Keeping it Montessori: What to Do When Schools Close – Elementary Years

March 28, 2020

The secret of good teaching is to regard the children’s intelligence as a fertile field in which seeds may be sown, to grow under the heat of flaming imagination. Our aim therefore is not merely to make the children understand, and still less to force them to memorize, but so to touch their imagination as to enthuse them to their inmost core.
—Maria Montessori
To Educate the Human Potential, p. 11.

During this time of uncertainly, many Montessori teachers are trying to find ways to transform their concrete learning environments into abstract virtual ones. It seems a challenging prospect, especially given that in order to teach virtually, we must ask children to think in the abstract. While not ideal in a Montessori learning environment, with some thought and preparation, we should be able to guide students through their learning by focusing on those parts of the curriculum that lend themselves to oral language.

Montessori Teaching When Schools Are Closed

The Montessori cultural curriculum

Now, more than ever, is the time to connect children to the cultural curriculum. Often, we feel the need to put so much focus and attention on mathematics and language that our cultural curriculum becomes almost as an afterthought. However, there is so much information available online for the cultural subjects, your students will be able to research and learn to their hearts content.

Explore the pyramids of Egypt, European Renaissance castles, or Emperor penguins in Antarctica. The key is to give short mini-lessons online, providing just enough information to build excitement. The children can then explore the topics independently and create their own projects, which allows them to demonstrate mastery.

A quick note about internet safety: It is best to have a prepared list of approved sites if possible, to keep your students safe while online.

Explore literature

Libraries closed? Not a problem! There are several sites available that allow you to download free literature and audio books. Here are two examples:
To keep everyone engaged, use an online literature circle model so everyone feels involved in their reading. And for a fun grammar idea, upper elementary students could symbolize their favorite sentences from the literature by parts of speech or analyze parts of the sentence using sentence analysis.


Use this time to develop new writing skills. Challenge your students to keep a daily journal of their time at home. This will be something they can look back on later in life. It’s also a great time to explore some creative writing or types of poetry. They can also raise the spirits of those in the community by writing letters to family and friends. Or, reach out to a local nursing- or assisted-living home and see if they are allowing outside mail and if their residents would enjoy receiving letters from your students.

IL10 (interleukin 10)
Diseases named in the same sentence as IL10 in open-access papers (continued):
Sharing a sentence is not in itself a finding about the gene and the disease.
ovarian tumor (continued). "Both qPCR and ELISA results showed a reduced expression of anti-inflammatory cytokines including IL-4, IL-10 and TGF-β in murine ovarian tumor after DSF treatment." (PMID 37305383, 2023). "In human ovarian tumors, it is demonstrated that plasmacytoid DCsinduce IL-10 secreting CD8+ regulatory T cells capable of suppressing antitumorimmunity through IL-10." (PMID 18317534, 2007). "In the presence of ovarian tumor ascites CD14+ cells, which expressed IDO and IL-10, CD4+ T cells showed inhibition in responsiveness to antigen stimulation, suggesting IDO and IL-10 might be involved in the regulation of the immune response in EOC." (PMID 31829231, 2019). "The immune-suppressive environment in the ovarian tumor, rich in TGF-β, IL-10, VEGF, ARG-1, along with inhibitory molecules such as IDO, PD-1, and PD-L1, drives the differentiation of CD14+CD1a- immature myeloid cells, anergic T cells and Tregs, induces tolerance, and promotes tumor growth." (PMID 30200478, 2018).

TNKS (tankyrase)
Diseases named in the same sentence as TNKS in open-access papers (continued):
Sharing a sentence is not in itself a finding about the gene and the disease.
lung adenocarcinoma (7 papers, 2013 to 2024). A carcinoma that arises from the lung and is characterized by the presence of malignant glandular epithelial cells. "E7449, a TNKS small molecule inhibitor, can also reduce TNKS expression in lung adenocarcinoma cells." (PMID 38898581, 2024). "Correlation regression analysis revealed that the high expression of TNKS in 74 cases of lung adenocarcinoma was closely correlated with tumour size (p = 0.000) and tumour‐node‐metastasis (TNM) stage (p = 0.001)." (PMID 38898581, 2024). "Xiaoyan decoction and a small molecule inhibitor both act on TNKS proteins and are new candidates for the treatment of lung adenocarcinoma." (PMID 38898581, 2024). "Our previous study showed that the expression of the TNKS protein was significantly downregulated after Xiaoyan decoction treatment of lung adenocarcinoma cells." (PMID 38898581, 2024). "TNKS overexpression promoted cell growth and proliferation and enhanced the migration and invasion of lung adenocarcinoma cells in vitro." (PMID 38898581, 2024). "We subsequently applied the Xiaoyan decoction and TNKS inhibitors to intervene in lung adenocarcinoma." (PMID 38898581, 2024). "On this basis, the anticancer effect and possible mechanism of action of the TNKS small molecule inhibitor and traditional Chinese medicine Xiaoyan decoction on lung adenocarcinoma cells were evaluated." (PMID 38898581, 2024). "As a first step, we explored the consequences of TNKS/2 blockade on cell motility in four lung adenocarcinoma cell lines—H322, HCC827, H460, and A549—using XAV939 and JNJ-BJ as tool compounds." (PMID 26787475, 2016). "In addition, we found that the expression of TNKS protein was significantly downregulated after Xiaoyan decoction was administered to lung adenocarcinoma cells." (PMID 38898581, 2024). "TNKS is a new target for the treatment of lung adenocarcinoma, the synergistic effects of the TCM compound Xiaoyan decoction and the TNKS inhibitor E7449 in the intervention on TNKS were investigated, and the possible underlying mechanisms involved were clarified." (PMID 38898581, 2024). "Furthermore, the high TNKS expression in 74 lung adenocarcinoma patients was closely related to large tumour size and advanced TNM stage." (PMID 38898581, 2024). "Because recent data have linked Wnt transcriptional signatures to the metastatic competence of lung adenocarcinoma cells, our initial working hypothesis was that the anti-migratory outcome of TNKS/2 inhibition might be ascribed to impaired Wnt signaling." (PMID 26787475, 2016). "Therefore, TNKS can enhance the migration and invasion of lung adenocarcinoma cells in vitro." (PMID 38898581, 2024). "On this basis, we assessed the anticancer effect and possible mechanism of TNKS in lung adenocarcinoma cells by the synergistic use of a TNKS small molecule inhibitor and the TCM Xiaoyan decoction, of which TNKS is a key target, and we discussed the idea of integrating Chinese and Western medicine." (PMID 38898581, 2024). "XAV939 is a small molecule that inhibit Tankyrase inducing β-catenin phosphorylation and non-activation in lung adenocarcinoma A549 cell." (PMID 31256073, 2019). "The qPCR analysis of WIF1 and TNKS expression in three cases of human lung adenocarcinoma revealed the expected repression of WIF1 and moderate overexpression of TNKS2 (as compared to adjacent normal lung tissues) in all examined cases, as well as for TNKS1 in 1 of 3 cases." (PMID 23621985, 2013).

Art and music

Have budding artists or musicians? Encourage them to use this time to explore and compose in the comfort of their own home. Suggest that they create their own artwork or compose music in the style of their favorite artists. Or invite children to explore art and music through history. They can identify composers, make a timeline, or even practice a piece to perform when they get back to school – and they can perform virtually to friends and family in the meantime.

Advanced practical life

Whether we focus on care of others through the work of the family or on the care of ourselves, practical life activities have a way of grounding us. There are numerous practical life activities children can work on at home. Share a new recipe for students to try in their own kitchens. Do your students enjoy crafts? Give a crafting demonstration. Or challenge students to find all the clothes in their families’ closets that need buttons sewn on and review the steps to sewing on buttons. There are many ways children can learn independence simply by helping around the house.


Before any discussion on math, we need to remember that as in all areas of Montessori, math begins with concrete learning and this takes precedence over any abstract pencil-and-paper work. It is so tempting to have children complete math worksheets, but if they aren’t 100% ready for abstract learning, we are not providing developmentally appropriate work. Rather than rush into the next level of abstraction, focus on concepts that lend themselves to concrete learning. This would be a fun time to explore measurement, telling time, money, word problems, and logic.

There is so much more to learning than reading, writing, and arithmetic. In order to address immediate needs, we need to focus on what we can do rather than what we can’t.

Visit NAMC's website and learn more about our Montessori curriculum for Lower Elementary and Upper Elementary students.

— NAMC Staff
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